Monday, September 02, 2013

Seamus Heaney, 1939-2013.

I confess to having read very little of Seamus Heaney's poetry, just enticing snippets quoted here and there. They were enticing; Heany is one of those poets and other writers I have an ongoing resolution to read. I own a copy of his widely praised translation of Beowulf, which I've promised to read aloud to my wife and daughter over what will necessarily be a period of some weeks.

I may even have been in the same room with Heaney without knowing who he was. One of my friends reported on Facebook that he was known to visit the Lion's Head when in New York.

A Catholic born and raised in Protestant dominated, and British ruled, Northern Ireland, Heaney had a sharp sense of the way tribal divisions affect communication. His poem "Whatever You  Say, Say Nothing," quoted in Saturday's New York Times obituary by Margalit Fox, concludes:
O land of password, handgrip, wink and nod,
Of open minds as open as a trap,
Where tongues lie coiled, as under flames lie wicks,
Where half of us, as in a wooden horse
Were cabin'd and confined like wily Greeks,
Besieged within the siege, whispering morse.
Some of Heaney's compatriots found his work insufficiently engaged with the political conflict in Northern Ireland, condemning him as "accommodationist."  According to the Times obit, his reply was in an essay on Osip Mandelstam, exiled by Stalin:
“We live here in critical times ourselves, when the idea of poetry as an art is in danger of being overshadowed by a quest for poetry as a diagram of political attitudes,” [Heaney] wrote. “Some commentators have all the fussy literalism of an official from the ministry of truth.”
While most criitcs praised Heaney's work, and he was awarded the Nobel Prize in 1995, he had his artistic, as well as political, detractors; those who, the Times observed, found his work "facile." The obit quotes Al Alvarez, in a 1980 review of Heaney's Field Work:
If Heaney really is the best we can do, then the whole troubled, exploratory thrust of modern poetry has been a diversion from the right true way. Eliot and his contemporaries, Lowell and his, Plath and hers had it all wrong: to try to make clearings of sense and discipline and style in the untamed, unfenced darkness was to mistake morbidity for inspiration.
The reference to "clearings of sense and discipline and style in the untamed, unfenced darkness" made me think of a poem I love, Wallace Stevens' "The Idea of Order at Key West." It begins with the image of a woman walking on the beach, singing, against the sound of surf. Stevens observed:
She was the single artificer of the world
In which she sang. And when she sang, the sea,
Whatever self it had, became the self
That was her song, for she was the maker.
The poem continues:
Ramon Fernandez, tell me, if you know,
Why, when the singing ended and we turned
Toward the town, tell why the glassy lights,
The lights in the fishing boats at anchor there,
As the night descended, tilting in the air,
Mastered the night and portioned out the sea,
Fixing emblazoned zones and fiery poles,
Arranging, deepening, enchanting night.
Stevens took particularities--a woman singing on a beach; the lights on boats at anchor--and used them to illustrate how artifice imposes order (also see his "Anecdote of the Jar"), making, if you will, "clearings...in the untamed, unfenced darkness." Heaney gave us particularities, as in the short poem "Nerthus," which Alvarez quotes in its entirety:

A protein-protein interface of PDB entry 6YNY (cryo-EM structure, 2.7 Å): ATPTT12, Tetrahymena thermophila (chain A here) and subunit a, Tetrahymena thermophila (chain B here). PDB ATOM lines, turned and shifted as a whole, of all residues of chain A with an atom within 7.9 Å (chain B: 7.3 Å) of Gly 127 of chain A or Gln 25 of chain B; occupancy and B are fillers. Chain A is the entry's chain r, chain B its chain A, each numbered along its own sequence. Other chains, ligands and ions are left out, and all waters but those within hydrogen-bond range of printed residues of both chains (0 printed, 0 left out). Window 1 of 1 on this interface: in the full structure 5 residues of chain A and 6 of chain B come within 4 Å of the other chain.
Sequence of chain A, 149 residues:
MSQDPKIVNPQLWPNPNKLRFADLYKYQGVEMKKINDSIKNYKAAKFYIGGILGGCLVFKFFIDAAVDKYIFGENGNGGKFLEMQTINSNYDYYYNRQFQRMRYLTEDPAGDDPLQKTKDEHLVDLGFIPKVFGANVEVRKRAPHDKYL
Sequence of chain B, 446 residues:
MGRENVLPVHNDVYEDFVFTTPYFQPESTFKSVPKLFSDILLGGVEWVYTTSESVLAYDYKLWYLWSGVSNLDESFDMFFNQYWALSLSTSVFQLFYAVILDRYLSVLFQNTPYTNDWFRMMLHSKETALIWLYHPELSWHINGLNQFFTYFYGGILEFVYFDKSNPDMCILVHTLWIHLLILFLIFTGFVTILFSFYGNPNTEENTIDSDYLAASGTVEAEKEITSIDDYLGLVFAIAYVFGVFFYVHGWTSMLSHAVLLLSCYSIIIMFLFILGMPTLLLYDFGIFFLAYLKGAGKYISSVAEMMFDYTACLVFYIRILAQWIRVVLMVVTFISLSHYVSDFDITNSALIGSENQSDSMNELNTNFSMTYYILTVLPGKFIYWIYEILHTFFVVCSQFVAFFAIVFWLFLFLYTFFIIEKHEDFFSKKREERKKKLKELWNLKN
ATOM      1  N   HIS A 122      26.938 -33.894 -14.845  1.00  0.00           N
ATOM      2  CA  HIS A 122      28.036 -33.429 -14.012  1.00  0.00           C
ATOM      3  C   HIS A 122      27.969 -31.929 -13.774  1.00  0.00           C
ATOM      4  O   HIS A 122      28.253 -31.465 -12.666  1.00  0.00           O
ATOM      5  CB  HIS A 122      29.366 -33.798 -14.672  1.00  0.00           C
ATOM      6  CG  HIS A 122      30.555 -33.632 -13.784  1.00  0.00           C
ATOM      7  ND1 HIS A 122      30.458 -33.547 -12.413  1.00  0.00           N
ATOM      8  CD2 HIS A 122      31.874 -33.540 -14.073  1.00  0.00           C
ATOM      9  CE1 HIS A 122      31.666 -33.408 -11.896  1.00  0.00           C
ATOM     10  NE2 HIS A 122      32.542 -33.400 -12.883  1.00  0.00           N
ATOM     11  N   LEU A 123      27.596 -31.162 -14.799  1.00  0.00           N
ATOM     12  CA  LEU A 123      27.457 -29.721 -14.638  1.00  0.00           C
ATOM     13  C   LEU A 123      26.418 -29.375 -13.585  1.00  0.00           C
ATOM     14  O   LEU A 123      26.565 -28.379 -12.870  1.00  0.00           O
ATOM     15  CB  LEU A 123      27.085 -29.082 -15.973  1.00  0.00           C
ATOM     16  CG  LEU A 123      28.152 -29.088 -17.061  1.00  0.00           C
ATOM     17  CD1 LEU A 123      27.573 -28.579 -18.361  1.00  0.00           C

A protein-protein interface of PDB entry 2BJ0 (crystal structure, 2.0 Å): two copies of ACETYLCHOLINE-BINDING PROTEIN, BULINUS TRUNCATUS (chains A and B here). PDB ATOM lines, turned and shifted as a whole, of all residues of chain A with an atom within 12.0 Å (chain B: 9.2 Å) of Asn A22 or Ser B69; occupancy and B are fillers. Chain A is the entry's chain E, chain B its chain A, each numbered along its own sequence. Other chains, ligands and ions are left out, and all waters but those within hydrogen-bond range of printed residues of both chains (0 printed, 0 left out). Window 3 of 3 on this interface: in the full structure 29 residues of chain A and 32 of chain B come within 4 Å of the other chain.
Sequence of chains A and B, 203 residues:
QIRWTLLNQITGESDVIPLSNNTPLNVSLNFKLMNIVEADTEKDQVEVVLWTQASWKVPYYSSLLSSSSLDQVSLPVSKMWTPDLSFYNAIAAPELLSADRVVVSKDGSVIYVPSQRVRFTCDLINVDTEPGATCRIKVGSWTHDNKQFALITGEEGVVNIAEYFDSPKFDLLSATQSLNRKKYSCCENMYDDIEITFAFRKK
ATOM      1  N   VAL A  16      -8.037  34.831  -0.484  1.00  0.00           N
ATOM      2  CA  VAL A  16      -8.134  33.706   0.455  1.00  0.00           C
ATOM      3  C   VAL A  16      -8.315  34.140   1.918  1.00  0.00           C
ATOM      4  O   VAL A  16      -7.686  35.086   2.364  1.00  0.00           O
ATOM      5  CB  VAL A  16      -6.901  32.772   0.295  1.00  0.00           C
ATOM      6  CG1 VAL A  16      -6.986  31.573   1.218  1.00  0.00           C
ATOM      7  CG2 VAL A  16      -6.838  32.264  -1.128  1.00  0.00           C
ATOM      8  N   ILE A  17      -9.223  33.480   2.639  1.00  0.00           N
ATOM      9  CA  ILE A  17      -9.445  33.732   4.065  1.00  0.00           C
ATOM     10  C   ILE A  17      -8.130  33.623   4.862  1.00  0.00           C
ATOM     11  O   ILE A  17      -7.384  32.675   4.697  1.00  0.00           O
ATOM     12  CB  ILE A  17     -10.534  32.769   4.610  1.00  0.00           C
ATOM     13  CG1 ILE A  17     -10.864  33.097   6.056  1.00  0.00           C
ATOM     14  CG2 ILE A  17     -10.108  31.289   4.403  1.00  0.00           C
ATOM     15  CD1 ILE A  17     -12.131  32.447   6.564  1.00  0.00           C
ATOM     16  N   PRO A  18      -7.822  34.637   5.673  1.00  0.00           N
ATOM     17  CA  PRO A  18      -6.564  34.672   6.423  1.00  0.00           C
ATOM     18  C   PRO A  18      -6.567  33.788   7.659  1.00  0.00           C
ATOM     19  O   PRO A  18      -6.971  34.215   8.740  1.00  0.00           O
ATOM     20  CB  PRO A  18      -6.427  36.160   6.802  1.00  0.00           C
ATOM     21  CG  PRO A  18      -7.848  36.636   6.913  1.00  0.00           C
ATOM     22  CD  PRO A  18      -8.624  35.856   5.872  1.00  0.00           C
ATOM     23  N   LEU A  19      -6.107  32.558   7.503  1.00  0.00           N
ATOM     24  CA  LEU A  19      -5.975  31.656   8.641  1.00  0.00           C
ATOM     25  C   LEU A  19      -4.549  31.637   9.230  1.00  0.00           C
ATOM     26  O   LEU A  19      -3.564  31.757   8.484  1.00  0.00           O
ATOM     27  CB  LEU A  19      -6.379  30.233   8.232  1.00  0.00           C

For beauty, say an ash-fork staked in peat,
Its long grains gathering to the gouged split,

A seasoned, unsleeved taker of the weather,
Where kesh and loaning finger out to heather.
This poem includes an artifact--the ash-fork--that is simply there, a "taker of the weather." It does not impose any order or scheme, it was simply, in Heaney's view, beautiful. The natural features--peat, kesh, loaning, and heather--have their own beauty, but the ash-fork is beautiful in their context. It could be beautiful in some other context, or none, as well.

The modernists Alvarez contrasted to Heaney--Eliot, Lowell, and Plath--had in the critic's view what Stevens (whom I would add to that group), in the final stanza of "The Idea of Order at Key West" called "blessed rage for order."  (I believe that his "Connoiseur of Chaos" supports that argument.) Heaney didn't rage; he showed us what is there. He didn't idealize or prettify it. He could, for example in one poem, "The Skunk", that Alvarez cites as an example of Heaney at what, in the critic's view, is his best, compare his memory of his absent wife to the skunk that visits his porch in California:
It all came back to me last night, stirred
By the sootfall of your things at bedtime,
Your head-down, tail-up hunt in a bottom drawer
For the black plunge-line nightdress.
So, what do I prefer: the "rage for order" or the savor of the particular? My answer is typical for me: I prefer neither, and like both. I've sometimes been accused of wanting to have my cake and eat it, too. My answer is, "Who wouldn't?" To me, the modernists and the particularists are like the Thatcher brothers in Peter Wheelwright's As It Is On Earth, epistemological yin and yang, forever connected and completing a whole.

And, as an epitaph for Heaney--I promise to read Beowulf and more of your original poetry soon--I offer a paraphrase of Auden's elegy on Yeats:
Earth, receive an honored guest;
Seamus Heaney is laid to rest.
Let the Irish vessel lie
Emptied of its poetry.
But, though the vessel lie empty, let the poetry live on, and on... .

Addendum: Christopher Benfey remembers Heaney as a teacher in this New York Review of Books piece.

Photo: By Sean O'Connor, cropped by Sabahrat (File:Seamus Heaney.jpg) [Public domain], via Wikimedia Commons